The Basics of Computer Network Security

When you first think about computer network security you might picture two security guards watching your computer. Actually computer network security is the line of defense that stops intruders from accessing your computer or network. Detection provides information when someone tries to access your systems, whether or not they were successful and understanding what they could have done. Information stored on your computers include banking details, credit card credentials and communication logs either chat or email. You can live with someone reading you personal conversations but not when they steal your bank or credit card information.

Intruders often use other computers as a way to launch attacks and disguise themselves as the intruded computer. Custom Malware is one of the largest network security problems facing the internet. Targeted attacks, designed to be used against a single target, can avoid signature detection. Since the Malware is custom designed to avoid any known signatures and has never been publicly released, a signature for it will not exist and no signature detection mechanism will find it, either in anti-virus software, intrusion detection software, or any other form. Malware can also be disguised from signature detection by using polymorphic tools that change the code constantly, creating a unique version with a unique signature each time the program is created. Polymorphic toolkits such as: ADMutate, PHATBOT, Jujuskins, TAPioN and CLET put this kind of functionality within the reach of the average skilled malware creator, if not the novice In another separate, but real-life example of stealthy malware, the Gozi trojan exists in the wild for over fifty days in the beginning of 2007, and it has been estimated that the first variant of it infected more than 5,000 hosts and place account information for over 10,000 users. Gozi's primary function was to steal credentials being sent over SSL connections before they were encrypted and add them to a database server that would dispense them on demand in exchange for payment. Had the malware author made a better choice of the packing utility used, the trojan may have gone much longer before being detected.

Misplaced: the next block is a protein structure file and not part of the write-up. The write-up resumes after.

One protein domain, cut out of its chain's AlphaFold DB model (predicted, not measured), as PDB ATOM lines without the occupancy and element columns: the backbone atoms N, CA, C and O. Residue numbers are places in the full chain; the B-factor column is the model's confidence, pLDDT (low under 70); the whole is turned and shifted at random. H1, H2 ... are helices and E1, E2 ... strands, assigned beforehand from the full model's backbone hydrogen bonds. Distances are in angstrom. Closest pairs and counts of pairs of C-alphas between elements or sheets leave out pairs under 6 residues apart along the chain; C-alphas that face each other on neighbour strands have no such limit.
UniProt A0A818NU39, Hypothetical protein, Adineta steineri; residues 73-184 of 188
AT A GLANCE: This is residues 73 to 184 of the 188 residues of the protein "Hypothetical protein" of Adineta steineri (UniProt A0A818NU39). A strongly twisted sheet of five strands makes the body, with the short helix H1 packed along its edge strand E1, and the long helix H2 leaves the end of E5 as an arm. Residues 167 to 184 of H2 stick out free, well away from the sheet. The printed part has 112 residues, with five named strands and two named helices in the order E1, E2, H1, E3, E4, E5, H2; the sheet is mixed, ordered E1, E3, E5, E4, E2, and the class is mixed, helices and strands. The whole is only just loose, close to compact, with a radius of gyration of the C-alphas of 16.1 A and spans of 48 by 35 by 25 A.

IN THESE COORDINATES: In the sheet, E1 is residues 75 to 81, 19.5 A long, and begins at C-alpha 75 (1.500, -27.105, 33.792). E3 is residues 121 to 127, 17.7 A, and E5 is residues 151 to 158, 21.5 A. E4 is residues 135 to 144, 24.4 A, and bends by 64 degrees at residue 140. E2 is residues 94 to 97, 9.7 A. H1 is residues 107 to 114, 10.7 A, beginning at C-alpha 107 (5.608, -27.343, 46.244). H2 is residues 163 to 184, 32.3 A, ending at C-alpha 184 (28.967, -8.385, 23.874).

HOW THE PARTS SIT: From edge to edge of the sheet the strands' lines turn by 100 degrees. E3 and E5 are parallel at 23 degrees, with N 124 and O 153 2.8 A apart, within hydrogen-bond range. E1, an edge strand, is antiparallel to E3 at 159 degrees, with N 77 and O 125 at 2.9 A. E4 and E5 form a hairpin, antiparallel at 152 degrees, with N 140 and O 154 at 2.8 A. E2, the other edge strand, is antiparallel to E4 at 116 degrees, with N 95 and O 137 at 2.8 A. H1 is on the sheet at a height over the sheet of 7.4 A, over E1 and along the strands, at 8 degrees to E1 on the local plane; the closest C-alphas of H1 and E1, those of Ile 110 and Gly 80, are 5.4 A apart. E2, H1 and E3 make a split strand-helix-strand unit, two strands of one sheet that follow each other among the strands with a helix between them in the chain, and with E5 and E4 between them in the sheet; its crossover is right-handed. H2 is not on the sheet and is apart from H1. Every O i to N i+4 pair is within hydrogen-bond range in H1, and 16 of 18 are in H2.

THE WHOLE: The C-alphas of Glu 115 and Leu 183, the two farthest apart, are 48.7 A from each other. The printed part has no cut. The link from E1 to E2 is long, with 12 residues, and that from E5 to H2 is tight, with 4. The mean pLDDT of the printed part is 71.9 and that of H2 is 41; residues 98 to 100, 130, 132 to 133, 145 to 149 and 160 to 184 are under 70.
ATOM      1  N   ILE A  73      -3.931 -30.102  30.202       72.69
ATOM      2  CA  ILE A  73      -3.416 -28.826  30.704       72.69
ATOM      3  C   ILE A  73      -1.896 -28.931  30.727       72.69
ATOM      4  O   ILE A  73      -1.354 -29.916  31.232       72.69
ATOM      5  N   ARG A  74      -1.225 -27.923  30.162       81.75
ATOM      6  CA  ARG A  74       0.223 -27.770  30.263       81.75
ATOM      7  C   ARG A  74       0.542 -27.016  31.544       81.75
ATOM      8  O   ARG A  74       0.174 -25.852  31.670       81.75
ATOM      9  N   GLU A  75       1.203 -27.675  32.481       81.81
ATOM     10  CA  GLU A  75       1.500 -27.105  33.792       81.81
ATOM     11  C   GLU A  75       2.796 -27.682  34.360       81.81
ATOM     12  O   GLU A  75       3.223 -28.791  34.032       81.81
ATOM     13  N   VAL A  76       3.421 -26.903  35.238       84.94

Intruders are discovering new vulnerabilities or loop holes every day. Developers or computer vendors often provide patches that cover up previous loop holes. A "zero-day" attack is an attack that targets a vulnerability for which there is no solution easily available. Once the vendor releases a patch, the zero-day exposure has ended. A recent example of a critical zero-day vulnerability was the Windows Animated Cursor Remote Execution Vulnerability that was patched by MS07-01719 (Microsoft Security Bulletin 925902). This was considered a critical hole because it could allow remote code of the attackers' choosing to be executed. A security research company called Determina notified Microsoft of the problem on December 20, 2006. The vulnerability was publicly announced on March 28 2007. On April 2nd, Determina released a video demonstration of Metasploit using exploit code against Vista. Microsoft then released the patch on April 3, 2007 ending at least six days of zero-day exposure. Exploit code that targeted this vulnerability was active in the wild for at least several days, if not several weeks before the patch was released Even after patch is released, many organizations take several days to get around to updating systems with the patch. Most of the time it is your job to download and install these patches. It is a good idea to check for updates at least once a day or use an enterprise tool to manage updates on your network.

How can an intruder infiltrate my system? Well intruders have numerous tools available that provide them access to your system. Tools such as:

  • Paros Proxy
  • Metasploit Framework
  • Aircrack
  • Sysinternals
  • Scapy
  • BackTrack
  • P0f
  • Google
  • WebScarab
  • WebInspect
  • Core Impact
  • IDA Pro
  • Rainbow Crack

If your organization has an Internet connection or one or two disgruntled employees (and who does not!), Your computer systems will get attacked. From the five, ten, or even one hundred daily probes against your Internet infrastructure to the malicious insider slowly creeping through your most vital information assets, attackers are targeting your systems with increasing viciousness and stealth. You need to understand attackers' tactics and strategies in detail so you can find vulnerabilities and discovering intrusions.Equipping yourself with a comprehensive incident handling plan is vital in protecting your organization against attackers.